This scenario may not be unlikely. It is also a very dangerous scenario.
Indeed, both a large part of the population and the medical staff would have to consent a long and sustained effort, with no end in sight. Meanwhile, the only reward would be deaths and even more deaths. More families would be bereaved with time, while increasingly more people would know and be surrounded by people grieving.
Most probably the resulting tension, grief, and disappointment too would make it increasingly unfeasible to sustain the type of efforts demanded. After a while, it is likely that people would give up making efforts, or become violent against those who do not. The medical staff would increasingly become unable to cope. As a result, contagion would spread again while the care system would start showing signs of breaking down. We would slide towards a situation looking increasingly more like the third scenario.
Soylent Green* – Scenario 3
This scenario looks at a situation where contagion is increasing by only 2% a day. There, those opposing the measures against the COVID-19 – whatever their rationale – have started taking the upper hand. Political authorities are either too weak to oppose creeping disobedience or finally decide to follow self-interested short-term lobbies with a policy of laissez-faire. Protective measures are still applied but increasingly less stringently. As a result, contagion slowly rises by what is thought initially to be something meaningless, 2% a day.
However, with time, 2% a day leads to a high daily level of new positive cases.
The mass of people infected and then becoming symptomatic would be very large and continue rising.
Here again, obviously, we do not have a peak for the second wave. The wave swells and lengthens becoming a never ending tide. Daily hospitalisations rise accordingly, as the number of ICUs and deaths, for as long as people refuse to consider the pandemic and the need for continuous protective measures.
In cumulative terms, hospitalisations never stabilise, but climb higher and higher. At the end of December around approximately 70.000 beds are used for COVID-19 patients, which represents 18% of the overall hospital beds in France (OECD (2020), Hospital beds (indicator). doi: 10.1787/0191328e-en – accessed on 11 November 2020). And the numbers keep rising.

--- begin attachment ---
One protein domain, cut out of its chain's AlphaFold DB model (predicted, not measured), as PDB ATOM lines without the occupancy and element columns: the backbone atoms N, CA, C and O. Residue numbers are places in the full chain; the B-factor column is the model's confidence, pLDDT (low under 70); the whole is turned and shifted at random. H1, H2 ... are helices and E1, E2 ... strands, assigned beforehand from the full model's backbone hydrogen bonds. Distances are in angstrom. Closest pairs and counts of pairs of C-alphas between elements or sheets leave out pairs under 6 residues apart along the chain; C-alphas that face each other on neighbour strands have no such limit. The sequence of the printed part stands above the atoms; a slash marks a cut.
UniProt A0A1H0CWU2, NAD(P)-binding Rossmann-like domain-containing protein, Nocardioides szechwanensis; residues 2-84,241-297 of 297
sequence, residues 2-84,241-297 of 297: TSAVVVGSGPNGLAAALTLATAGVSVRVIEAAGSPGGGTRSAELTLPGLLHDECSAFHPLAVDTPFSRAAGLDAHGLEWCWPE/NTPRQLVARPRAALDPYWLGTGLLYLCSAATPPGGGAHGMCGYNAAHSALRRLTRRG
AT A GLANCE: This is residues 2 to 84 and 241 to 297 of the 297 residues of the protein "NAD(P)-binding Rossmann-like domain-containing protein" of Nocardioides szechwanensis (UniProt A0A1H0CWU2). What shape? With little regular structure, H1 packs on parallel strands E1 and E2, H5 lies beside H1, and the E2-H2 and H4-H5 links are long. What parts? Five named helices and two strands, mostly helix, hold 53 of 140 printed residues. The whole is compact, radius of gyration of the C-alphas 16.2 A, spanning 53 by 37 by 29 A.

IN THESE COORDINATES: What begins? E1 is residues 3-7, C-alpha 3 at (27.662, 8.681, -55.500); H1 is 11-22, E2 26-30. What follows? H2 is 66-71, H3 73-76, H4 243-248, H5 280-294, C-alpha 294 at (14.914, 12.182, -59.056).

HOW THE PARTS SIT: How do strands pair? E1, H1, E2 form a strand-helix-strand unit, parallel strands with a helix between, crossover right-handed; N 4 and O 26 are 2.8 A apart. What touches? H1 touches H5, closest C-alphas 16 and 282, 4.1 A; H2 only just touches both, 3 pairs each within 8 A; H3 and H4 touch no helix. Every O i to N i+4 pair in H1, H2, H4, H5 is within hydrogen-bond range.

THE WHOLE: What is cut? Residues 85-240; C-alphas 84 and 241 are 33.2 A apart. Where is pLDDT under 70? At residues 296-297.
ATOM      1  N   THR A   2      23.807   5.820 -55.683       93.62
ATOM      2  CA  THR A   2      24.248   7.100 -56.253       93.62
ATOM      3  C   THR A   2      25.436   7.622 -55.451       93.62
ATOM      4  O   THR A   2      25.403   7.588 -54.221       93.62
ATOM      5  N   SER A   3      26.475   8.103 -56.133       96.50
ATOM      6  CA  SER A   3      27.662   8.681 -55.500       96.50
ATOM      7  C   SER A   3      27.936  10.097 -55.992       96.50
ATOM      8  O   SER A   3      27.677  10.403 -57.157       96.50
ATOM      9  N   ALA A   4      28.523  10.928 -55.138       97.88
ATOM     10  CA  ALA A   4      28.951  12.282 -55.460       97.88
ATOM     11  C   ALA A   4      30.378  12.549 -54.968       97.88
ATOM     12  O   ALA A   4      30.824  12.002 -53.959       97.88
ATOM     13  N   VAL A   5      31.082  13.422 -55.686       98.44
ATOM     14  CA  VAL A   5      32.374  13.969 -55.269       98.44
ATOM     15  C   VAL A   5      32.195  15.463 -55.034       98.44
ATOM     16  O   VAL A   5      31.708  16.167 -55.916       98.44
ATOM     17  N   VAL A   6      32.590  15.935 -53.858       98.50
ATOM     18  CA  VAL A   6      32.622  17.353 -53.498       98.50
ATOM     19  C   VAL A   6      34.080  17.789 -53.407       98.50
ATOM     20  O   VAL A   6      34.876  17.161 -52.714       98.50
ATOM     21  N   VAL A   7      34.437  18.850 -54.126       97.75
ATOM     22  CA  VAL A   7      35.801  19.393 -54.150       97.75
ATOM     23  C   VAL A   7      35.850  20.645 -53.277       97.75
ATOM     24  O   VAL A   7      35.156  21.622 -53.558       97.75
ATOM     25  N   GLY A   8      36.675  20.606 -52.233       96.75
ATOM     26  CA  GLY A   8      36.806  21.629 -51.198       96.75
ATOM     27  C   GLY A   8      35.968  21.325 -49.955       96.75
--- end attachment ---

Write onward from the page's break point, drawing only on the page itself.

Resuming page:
More than 8.400 ICUs are occupied by COVID-19 patients. Hospitals struggle and desperately try to find new beds, while other pathologies cannot be handled anymore. Everyone knows that it is now a question of weeks before the whole system collapses. Harsh and stringent measures need to be taken, but, even in that case, the damage will be terrible and the care system may not survive.
The total cumulative deaths for the COVID-19 is expected to reach 78.724 on 29 December 2020. However, it only tells part of the story as deaths stemming from all other pathologies now have to be added to the count. What matters to understand here, compared with the two previous scenarios, is that first COVID-19 related deaths would not stop but would continue rising with time, while, second, pathologies that had been so far cured would become deadly again, adding to the overall number of deaths.
In that case, because of the choice made by people and elite groups, Christmas would probably not be spent under lockdown. It would however be everything save a celebration of hope, joy and love.
Hopefully, this scenario is unlikely. It is nonetheless useful as a scenario to remind people of why lockdown and other measures against the COVID-19 are necessary and must be embraced.
Further reflections and questions
Statistical updates and discrepancies on the number of COVID19 positive cases
Working on the statistics, we noticed there is a discrepancy between the figures given daily by the French officials, including the Prime Minsiter office and the data revised over time by Santé publique France and Géodes.
This is notably true on Sundays, when the numbers given by Geodes tend to be much smaller than those given by the PM office. We kept the data of Geodes for the sake of logic as we do not know how or why data are changed from one office to the other.
More interestingly in terms of steering policies, we noticed that Geodes revises its data for positive cases of COVID19 with time, probably as it gets the results of the tests. Data are updated sometimes over more than a month.
If changes are small, such as adding for example ten more positive cases on a specific day, this does not truly matter in terms of policy.